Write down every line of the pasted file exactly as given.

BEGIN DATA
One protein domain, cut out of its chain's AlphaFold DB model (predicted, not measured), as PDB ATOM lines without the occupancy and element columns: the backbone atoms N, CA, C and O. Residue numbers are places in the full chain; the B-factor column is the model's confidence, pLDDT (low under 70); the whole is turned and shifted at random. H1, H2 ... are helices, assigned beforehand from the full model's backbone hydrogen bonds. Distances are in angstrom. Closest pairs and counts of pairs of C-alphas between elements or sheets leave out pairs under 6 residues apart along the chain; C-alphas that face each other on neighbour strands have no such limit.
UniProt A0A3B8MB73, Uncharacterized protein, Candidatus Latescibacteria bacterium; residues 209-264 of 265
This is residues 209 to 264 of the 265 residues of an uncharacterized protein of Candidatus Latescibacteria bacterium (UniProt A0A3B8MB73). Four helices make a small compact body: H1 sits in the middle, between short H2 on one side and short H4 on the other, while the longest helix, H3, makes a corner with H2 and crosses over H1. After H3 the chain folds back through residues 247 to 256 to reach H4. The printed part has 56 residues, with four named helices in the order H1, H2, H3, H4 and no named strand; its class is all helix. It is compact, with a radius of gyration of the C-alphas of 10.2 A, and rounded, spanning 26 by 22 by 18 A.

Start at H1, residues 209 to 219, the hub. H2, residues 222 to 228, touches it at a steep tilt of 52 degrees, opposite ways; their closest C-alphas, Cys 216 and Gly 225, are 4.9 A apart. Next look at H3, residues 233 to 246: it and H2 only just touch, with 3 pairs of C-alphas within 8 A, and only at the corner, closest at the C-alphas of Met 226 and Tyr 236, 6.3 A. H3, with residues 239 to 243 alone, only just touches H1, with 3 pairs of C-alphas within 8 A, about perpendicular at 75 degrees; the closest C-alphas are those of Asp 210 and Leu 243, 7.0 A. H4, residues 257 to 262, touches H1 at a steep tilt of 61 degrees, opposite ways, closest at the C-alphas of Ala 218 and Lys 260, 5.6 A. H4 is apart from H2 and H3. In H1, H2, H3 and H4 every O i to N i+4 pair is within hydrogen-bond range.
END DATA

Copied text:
One protein domain, cut out of its chain's AlphaFold DB model (predicted, not measured), as PDB ATOM lines without the occupancy and element columns: the backbone atoms N, CA, C and O. Residue numbers are places in the full chain; the B-factor column is the model's confidence, pLDDT (low under 70); the whole is turned and shifted at random. H1, H2 ... are helices, assigned beforehand from the full model's backbone hydrogen bonds. Distances are in angstrom. Closest pairs and counts of pairs of C-alphas between elements or sheets leave out pairs under 6 residues apart along the chain; C-alphas that face each other on neighbour strands have no such limit.
UniProt A0A3B8MB73, Uncharacterized protein, Candidatus Latescibacteria bacterium; residues 209-264 of 265
This is residues 209 to 264 of the 265 residues of an uncharacterized protein of Candidatus Latescibacteria bacterium (UniProt A0A3B8MB73). Four helices make a small compact body: H1 sits in the middle, between short H2 on one side and short H4 on the other, while the longest helix, H3, makes a corner with H2 and crosses over H1. After H3 the chain folds back through residues 247 to 256 to reach H4. The printed part has 56 residues, with four named helices in the order H1, H2, H3, H4 and no named strand; its class is all helix. It is compact, with a radius of gyration of the C-alphas of 10.2 A, and rounded, spanning 26 by 22 by 18 A.

Start at H1, residues 209 to 219, the hub. H2, residues 222 to 228, touches it at a steep tilt of 52 degrees, opposite ways; their closest C-alphas, Cys 216 and Gly 225, are 4.9 A apart. Next look at H3, residues 233 to 246: it and H2 only just touch, with 3 pairs of C-alphas within 8 A, and only at the corner, closest at the C-alphas of Met 226 and Tyr 236, 6.3 A. H3, with residues 239 to 243 alone, only just touches H1, with 3 pairs of C-alphas within 8 A, about perpendicular at 75 degrees; the closest C-alphas are those of Asp 210 and Leu 243, 7.0 A. H4, residues 257 to 262, touches H1 at a steep tilt of 61 degrees, opposite ways, closest at the C-alphas of Ala 218 and Lys 260, 5.6 A. H4 is apart from H2 and H3. In H1, H2, H3 and H4 every O i to N i+4 pair is within hydrogen-bond range.